Australia Not all anti-lockdown protesters are conspiracy-theorists and extremists
'Let them die': Fairfax NAACP leader attacks people who are 'anti-equity,' 'anti-social justice'
A leader of the NAACP was seen outside a middle school in Fairfax County, Virginia on Thursday denouncing individuals she said were "anti-equity" and even stating, "Let them die."While speaking outside of a middle school where anti-critical race theory demonstrators were, NAACP Vice President Michelle Leete said: "Let's deny this off-key band of people that are anti-education, anti-teacher, anti-equity, anti-history, anti-racial … anti-opportunities, anti-help people, anti-diversity, [inaudible], anti-science, anti-change agent, anti-social justice, anti-health care, anti-worker, anti-LGBTQ+, anti-children, anti-health care, anti-worker, anti-environment, anti-admiss
Thousands of Australians took to the streets in protests at the weekend, many flouting COVID-19 public health restrictions during a spiralling outbreak, all in the vague pursuit of “freedom”.
Hundreds were fined and dozens were arrested during the demonstrations, which turned violent at times.
What the diverse crowd of protesters — united under the banner of a “worldwide rally for freedom” — specifically wanted was unclear other than a chance to show dissent to restrictions and to gain attention.
The lack of clear purpose and demands reveals the decentralised nature of the rallies, organised by a constellation of groups and individuals ranging from full-on conspiracy theorists to frustrated citizens. They used social media platforms like Facebook and Instagram, as well as forwarded messages through apps like WhatsApp and Telegram.
Cyprus condemns TV attack by protesters opposed to COVID measures
Police make five arrests after the violence which followed a rally by thousands of protesters in the capital, Nicosia.A protest against measures to contain the pandemic and COVID-19 vaccinations escalated on Sunday after an angry mob attacked the premises of the Cypriot television station Sigma.
Video: Eid to be celebrated differently for Muslims across Greater Sydney (Sky News Australia)
Since the start of Australia’s first lockdown in March last year, various groups and personalities have organised anti-lockdown rallies at least every month with varying levels of attendance.
An investigation by online publication Logically found that the “”, a consistent branding that’s been used for many of these anti-lockdown rallies, were seeded across the world by one German cell of anti-vaxxers.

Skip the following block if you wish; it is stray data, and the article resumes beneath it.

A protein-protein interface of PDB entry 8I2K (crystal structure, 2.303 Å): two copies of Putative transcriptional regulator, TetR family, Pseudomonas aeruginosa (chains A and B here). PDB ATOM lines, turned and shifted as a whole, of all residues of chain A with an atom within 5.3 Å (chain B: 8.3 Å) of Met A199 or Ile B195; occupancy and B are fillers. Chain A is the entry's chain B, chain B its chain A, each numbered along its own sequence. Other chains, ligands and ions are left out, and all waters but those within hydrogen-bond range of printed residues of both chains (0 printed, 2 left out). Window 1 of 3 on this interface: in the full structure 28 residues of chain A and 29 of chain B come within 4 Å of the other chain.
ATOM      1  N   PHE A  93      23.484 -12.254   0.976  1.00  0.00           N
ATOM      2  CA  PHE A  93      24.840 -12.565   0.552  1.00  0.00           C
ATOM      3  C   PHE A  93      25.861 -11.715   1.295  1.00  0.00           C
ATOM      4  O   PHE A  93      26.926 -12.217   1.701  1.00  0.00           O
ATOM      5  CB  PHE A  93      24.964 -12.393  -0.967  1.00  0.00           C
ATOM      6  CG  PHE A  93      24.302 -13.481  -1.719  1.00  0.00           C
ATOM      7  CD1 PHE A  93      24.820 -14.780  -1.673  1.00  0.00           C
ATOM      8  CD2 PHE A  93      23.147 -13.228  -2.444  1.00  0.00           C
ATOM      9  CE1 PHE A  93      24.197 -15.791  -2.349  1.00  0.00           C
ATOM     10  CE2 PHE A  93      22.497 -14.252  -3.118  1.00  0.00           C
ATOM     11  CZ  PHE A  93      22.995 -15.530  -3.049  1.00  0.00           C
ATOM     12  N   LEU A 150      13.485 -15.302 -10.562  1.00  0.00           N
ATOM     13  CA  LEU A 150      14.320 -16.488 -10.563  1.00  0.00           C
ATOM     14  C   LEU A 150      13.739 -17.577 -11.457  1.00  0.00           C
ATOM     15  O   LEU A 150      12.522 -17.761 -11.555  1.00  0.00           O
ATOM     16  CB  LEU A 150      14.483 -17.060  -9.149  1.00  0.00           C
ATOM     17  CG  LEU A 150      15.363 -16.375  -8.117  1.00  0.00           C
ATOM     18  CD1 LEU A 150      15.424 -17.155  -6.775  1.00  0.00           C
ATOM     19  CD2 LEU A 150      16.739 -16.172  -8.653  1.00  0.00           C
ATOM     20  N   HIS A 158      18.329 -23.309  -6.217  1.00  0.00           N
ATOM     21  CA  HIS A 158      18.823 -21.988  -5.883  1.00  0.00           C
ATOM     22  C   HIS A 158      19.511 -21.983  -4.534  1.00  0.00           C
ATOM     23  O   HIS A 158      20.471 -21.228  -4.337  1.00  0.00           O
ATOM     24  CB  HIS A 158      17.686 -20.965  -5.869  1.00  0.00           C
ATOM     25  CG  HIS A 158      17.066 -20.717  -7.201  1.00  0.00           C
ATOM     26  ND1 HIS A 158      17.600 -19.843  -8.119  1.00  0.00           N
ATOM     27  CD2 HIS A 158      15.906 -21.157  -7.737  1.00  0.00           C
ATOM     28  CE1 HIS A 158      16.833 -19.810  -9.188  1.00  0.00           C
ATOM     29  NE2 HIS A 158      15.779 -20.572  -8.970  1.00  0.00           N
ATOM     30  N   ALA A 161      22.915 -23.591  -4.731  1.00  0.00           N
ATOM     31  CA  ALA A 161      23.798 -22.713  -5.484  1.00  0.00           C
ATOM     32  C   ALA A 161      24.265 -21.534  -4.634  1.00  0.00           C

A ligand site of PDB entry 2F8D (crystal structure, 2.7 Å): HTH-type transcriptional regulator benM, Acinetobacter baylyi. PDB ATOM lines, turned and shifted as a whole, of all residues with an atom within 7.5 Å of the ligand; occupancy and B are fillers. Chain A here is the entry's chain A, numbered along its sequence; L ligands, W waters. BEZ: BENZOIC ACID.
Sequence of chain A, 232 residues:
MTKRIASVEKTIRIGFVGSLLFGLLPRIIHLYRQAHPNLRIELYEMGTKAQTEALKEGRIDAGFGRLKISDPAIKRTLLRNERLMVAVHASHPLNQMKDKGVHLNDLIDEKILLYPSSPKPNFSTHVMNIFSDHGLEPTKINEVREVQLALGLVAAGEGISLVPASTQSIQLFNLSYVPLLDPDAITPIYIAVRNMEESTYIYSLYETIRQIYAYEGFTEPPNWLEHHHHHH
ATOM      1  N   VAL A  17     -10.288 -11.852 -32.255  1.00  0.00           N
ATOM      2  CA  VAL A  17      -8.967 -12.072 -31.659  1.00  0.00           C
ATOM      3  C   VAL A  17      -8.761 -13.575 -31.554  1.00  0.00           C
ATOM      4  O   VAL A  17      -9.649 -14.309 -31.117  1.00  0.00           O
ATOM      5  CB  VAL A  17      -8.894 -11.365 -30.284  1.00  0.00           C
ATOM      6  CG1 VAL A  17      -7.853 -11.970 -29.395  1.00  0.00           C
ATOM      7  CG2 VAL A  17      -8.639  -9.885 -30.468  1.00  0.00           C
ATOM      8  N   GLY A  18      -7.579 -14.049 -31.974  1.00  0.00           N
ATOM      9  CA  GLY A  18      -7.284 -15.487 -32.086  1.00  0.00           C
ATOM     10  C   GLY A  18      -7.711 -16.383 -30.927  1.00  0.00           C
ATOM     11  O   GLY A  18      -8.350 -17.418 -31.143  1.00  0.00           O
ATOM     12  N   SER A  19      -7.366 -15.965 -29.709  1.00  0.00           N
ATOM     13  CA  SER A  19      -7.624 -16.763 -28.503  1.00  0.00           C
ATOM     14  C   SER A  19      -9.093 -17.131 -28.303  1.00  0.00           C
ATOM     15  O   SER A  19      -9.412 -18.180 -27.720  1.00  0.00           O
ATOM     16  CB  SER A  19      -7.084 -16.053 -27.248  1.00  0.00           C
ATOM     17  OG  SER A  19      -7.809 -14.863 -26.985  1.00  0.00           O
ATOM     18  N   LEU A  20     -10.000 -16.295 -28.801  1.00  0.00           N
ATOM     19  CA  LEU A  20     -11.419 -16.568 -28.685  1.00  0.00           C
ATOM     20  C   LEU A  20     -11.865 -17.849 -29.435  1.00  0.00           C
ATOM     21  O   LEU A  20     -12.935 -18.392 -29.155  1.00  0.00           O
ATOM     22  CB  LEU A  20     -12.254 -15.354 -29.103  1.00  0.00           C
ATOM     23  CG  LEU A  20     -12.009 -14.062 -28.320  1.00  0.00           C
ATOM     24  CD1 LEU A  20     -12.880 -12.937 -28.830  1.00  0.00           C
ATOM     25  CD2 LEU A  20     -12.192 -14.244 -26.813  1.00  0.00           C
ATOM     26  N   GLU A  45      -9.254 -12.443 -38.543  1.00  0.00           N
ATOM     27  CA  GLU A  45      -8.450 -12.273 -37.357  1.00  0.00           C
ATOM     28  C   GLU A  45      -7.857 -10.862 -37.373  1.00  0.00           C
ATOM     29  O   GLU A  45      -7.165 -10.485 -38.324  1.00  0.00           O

A surprisingly small group of individuals created dozens of Facebook events and other online spaces dedicated to organising protests in different countries. Then existing personalities and groups adopted the events and their branding, organising around them. These for the most part tended to be the hardcore anti-lockdown people with conspiracy or extremist views.
Thousands of anti-lockdown protesters descend on Melbourne
Thousands of anti-lockdown protesters are marching through Melbourne's CBD as a simultaneous rally takes place in Sydney.Thousands of anti-lockdown protesters have descended upon Melbourne's CBD as a simultaneous rally take place in Sydney.
What made this weekend different was the sheer scale and diversity of people who came with that scale. Asthe protests were attended by “anti-vaxxer groups, COVID sceptics, conspiracy theorists, QAnon supporters, wellness and fitness groups, libertarian groups and multicultural backgrounds, as well as far-right extremists”. Certainly these protests had a core of those with extreme views but they were joined by large numbers of ordinary Australians who wanted to make their displeasure known.
The size of protests since the start of the pandemic have correlated with the introduction of stricter public health measures. The first major rallies happened during the start of, then died down. Anti-lockdown groups from Victoria grew on the back of longer lockdowns last year. Then COVID-19 vaccines produced a new burst of energy. But largely interest dwindled as Australians’ lives went back to normal through much of 2020. Until now.
Two men charged after 'striking horses' at protest
The men were arrested at homes overnight after they allegedly struck police horses at an anti-lockdown rally in Sydney's CBD yesterday.Two men have been charged with animal cruelty after they allegedly struck police horses at an anti-COVID lockdown rally in Sydney's CBD yesterday.
It’s reasonable to expect that this interest, too, will die down when lockdowns ease. But in Sydney’s case that may not be for a while as themodelling how lockdowns will affect the state if they continue on into September.
There are long-term impacts from these events. Extreme organisations, including organised anti-vaxxer and far-right groups, are trying to harness this outrage and frustration by bringing people into the fold. One example is anti-lockdown/anti-vaccination groupthat has been trying to build a sustainable organisation, raise money and has registered as a political party.
As they have before, protesters have promised to rally again soon. Whether they’ll draw the same number — or more! — depends on whether many disaffected Australians exhausted from months of harsh lockdown measures still feel they aren’t being heard or helped.
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Berlin Detains 600 Anti-Lockdown Protesters Defying Ban As Police 'Harassed and Attacked' .
"They tried to break through the police cordon and pull out our colleagues. This led to the use of irritants, batons and physical violence," tweeted Berlin police.Police said that protesters "harassed and attacked" officers in the city's Charlottenburg district, according to local news outlet Deutsche Welle.